When Andrea Mitchell reports on the current financial crisis—or on anything that relates to the crisis, which is, these days, a lot—there is an excessively large elephant in the control room. Its name is Alan Greenspan.
That Greenspan is Mitchell’s husband doesn’t, under normal circumstances, warrant disclosure or special treatment. Mitchell is a career journalist who knows what conflict of interest is—and how to avoid not only its appearance, but also, one hopes, its effects. Under normal circumstances, it would be unfair to hold her husband against her.
Under normal circumstances. But the credit crisis—and the current meltdown we’re facing, whose effects, assuming we can find a way to stanch them in the short term, will likely be with us for generations to come—is not normal circumstances. Greenspan, by virtue of his nearly-nineteen-year chairmanship of the Federal Reserve Board, is, to some extent, culpable in the crisis we’re facing. Critics have accused the Greenspan-led Fed of inflating the housing bubble by keeping loan rates too low for too long, encouraging reckless lending and borrowing. Greenspan himself has admitted as much, telling CBS last year, “While I was aware a lot of these practices were going on, I had no notion of how significant they had become until very late. I really didn’t get it until very late in 2005 and 2006.” And as The New York Times put it in a December 2007 article headlined “Fed Shrugged as Subprime Crisis Spread” (emphasis mine),
Until the boom in subprime mortgages turned into a national nightmare this summer, the few people who tried to warn federal banking officials might as well have been talking to themselves.
Edward M. Gramlich, a Federal Reserve governor who died in September, warned nearly seven years ago that a fast-growing new breed of lenders was luring many people into risky mortgages they could not afford.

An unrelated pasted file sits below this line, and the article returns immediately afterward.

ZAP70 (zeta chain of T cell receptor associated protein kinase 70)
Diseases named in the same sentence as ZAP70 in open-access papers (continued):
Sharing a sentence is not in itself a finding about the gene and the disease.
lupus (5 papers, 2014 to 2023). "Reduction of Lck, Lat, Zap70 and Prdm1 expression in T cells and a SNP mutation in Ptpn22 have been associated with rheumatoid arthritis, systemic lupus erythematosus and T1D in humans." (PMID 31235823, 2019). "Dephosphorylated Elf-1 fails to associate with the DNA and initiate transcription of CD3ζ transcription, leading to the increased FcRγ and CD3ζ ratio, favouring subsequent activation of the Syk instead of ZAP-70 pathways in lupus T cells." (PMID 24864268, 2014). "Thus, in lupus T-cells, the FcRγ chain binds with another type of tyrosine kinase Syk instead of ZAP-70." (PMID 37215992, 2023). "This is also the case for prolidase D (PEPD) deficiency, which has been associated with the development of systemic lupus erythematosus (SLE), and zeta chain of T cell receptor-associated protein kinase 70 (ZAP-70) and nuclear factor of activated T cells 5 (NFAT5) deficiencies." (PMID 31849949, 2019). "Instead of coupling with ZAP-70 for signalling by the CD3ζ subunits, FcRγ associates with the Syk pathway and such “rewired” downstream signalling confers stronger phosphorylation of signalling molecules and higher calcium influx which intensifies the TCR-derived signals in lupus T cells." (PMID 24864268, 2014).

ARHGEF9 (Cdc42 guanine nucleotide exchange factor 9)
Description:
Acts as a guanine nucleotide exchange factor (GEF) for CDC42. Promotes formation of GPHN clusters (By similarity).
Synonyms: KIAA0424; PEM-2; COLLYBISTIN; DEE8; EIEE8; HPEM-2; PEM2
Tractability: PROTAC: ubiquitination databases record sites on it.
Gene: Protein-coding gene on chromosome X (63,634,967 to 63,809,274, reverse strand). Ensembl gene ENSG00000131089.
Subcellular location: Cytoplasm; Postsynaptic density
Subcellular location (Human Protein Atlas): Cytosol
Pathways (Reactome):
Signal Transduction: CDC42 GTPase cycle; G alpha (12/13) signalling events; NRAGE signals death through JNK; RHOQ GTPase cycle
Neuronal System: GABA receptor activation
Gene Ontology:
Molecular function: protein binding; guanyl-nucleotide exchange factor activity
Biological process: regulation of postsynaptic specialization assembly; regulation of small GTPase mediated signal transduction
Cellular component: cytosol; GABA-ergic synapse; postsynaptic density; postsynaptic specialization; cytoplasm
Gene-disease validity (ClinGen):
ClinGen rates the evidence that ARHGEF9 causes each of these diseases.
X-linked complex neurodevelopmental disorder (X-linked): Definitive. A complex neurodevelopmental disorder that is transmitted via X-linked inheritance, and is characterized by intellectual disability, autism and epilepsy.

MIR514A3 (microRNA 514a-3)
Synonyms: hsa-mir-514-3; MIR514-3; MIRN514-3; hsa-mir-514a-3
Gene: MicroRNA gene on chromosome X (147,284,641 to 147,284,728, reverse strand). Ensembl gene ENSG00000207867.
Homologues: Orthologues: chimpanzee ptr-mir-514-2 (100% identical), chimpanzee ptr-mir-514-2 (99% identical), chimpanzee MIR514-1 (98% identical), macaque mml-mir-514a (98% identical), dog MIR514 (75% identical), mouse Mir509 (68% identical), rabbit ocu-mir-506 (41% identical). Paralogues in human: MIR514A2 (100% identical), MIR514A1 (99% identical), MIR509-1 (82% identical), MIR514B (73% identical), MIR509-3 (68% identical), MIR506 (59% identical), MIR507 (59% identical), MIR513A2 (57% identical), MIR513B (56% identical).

But when Mr. Gramlich privately urged Fed examiners to investigate mortgage lenders affiliated with national banks, he was rebuffed by Alan Greenspan, the Fed chairman.
The degree of Greenspan’s culpability in the current meltdown is certainly debatable. One could argue, as he does, that its root cause wasn’t the interest rates of the mortgages themselves, but their repackaging. What isn’t debatable, though, is the fact that, as chairman of the body that presided over the economy while it began its slow-before-sudden descent into Dante-conomic hell, the legacy of Greenspan’s Fed chairmanship is intimately entwined in the crisis. (If the awkward evasiveness he and Mitchell exhibited at the opening-night gala for the New York Philharmonic last week is any indication, the couple is acutely aware of that.) The oft-repeated comparison of the credit meltdown to September 11 is flawed in many respects, but it’s valid in the sense that we had warning signs of this crisis long before it exploded last week. There’s a reason that “asleep at the switch” has become a truism in the treatments of the crisis; and one of the people manning that switch was Alan Greenspan.
None of which is to say that Andrea Mitchell is culpable for her husband’s credit-crisis connection. She isn’t. But nor does that mean that her reporting isn’t, to some degree, compromised by Greenspan. Take Mitchell’s commentary on today’s episode of Morning Joe, in which—wearing a pundit’s hat more than a reporter’s—she tried to find a silver lining to the Paulson plan’s $700 billion investment request (emphasis mine):